Psychology and Reality Therapy Approach

Topics: Psychology, William Glasser, Behavior Pages: 6 (1630 words) Published: October 20, 2013

Therapeutic Psychology
PYC 4809

Assignment 2

Section A
Question 1:
Reality Therapy.


William Glasser(1925) has developed this approach as he believed that looking into your past and dwelling on the past is not beneficial for the therapeutic environment. He believed that one should look at the present reality in order to achieve happiness or be content in life. He was also convinced that one should take responsibility for one’s actions and not project it onto other issues. “The basic assumption is that all any of us can control is our present lives” (Corey;2009.p 316) The approach is based on the Choice Theory.

Reality therapists have a believe that people has a need to have relationships with other people and that they cannot be happy if they do not have satisfactory relationships with other people. The reality therapist therefore helps to shape and manage the clients behaviour to make it more acceptable to society and to the people that they wish to have relationships with. “ The more the clients are able to connect with people, the greater the chance that they have to experience happiness”.(Corey;2009.p 316)

When looking at behaviour from a Reality Therapy approach it is said that “client choose their behaviours as a way to deal with the frustrations caused by unsatisfying relationships”(Corey;2009.p 316) . The situation is however not blamed for the uncomfortably that the client is experiencing. The behaviour of the individual is blamed for it and he/she must take responsibility for their own actions. Glasser does also not agree that one should diagnose mental illness as he thinks that people with behavioural abnormalities are not sick and “people suffering from brain abnormalities, should be treated primarily by neurologists. (Corey;2009.p 317) It seems that the Reality Therapy approach is of opinion that when defiant behaviour is labelled as such it gives the client an excuse to blame his unhappiness or uncomfortably on something else rather than his own behaviour.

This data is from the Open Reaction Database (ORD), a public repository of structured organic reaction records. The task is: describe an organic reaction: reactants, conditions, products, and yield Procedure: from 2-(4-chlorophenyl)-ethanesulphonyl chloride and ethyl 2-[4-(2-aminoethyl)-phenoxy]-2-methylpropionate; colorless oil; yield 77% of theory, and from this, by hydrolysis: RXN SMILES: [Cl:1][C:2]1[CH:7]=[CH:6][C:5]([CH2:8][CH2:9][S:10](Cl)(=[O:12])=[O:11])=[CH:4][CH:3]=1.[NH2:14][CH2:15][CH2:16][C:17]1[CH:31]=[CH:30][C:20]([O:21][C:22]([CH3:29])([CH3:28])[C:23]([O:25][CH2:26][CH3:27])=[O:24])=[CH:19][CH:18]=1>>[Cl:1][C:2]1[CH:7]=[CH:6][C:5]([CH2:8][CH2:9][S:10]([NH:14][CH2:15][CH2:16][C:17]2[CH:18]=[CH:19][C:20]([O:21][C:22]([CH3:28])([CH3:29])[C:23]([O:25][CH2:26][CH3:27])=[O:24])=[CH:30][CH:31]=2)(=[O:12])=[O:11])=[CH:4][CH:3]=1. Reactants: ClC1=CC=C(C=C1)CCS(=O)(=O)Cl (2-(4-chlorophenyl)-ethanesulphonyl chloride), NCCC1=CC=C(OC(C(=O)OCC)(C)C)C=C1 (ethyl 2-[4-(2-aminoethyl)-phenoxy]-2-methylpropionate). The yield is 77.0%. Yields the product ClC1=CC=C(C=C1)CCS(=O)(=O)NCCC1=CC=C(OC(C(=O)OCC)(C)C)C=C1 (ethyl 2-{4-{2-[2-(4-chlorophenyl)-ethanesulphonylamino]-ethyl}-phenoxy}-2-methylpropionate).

Choice theory states that we have been born with five intrinsic needs, namely “survival, love and belonging, power or achievement, freedom or independence, and fun.”(Corey;2009.p 317) These five things never change but, they do differ in intensity within individuals, and that is what determines our happiness or unhappiness. “Choice theory is based on the premise that because we are by nature social creatures we need to both receive and give love.”(Corey;2009.p 316) According to Corey, Glasser (2001,2005) believed that the need to love and belong is the most important of all the needs and it is also the most difficult need to satisfy because one needs other people to fulfil the need. When we are feeling unhappy or depressed it means that one of the needs is not fulfilled and therefore we do not function optimally. This can manifest in different emotional and physical symptoms.

There are five characteristics of reality therapy. Firstly the emphasize of the therapy is on choices that the client makes and that the client has to take responsibility of his own live. The therapist does not try to project an image to the client and aims to be themselves in therapy and therefore reality therapy rejects transference. Some therapy approache focusses on the past and what has happened in the past and how it influences the clients behaviour, reality therapy rejects that notion and only focuses on the present as the past can not be changed and it is over and done with. The past is however not completely ignored but it is not a focus point. Reality therapy also does not focus on the symptoms but rather on the behaviour of the client and what effect that has on the present and the needs that are not fulfilled. Lastly the reality therapy approach challenges the traditional view of mental illness in the fact that they do not label the person that is presenting with anti-social...

Bibliography: Corey, G.T (2009). Theory and practice of counseling and psychotherapy(8th ed). Belmont: Thomson Brooks/Cole
Section B
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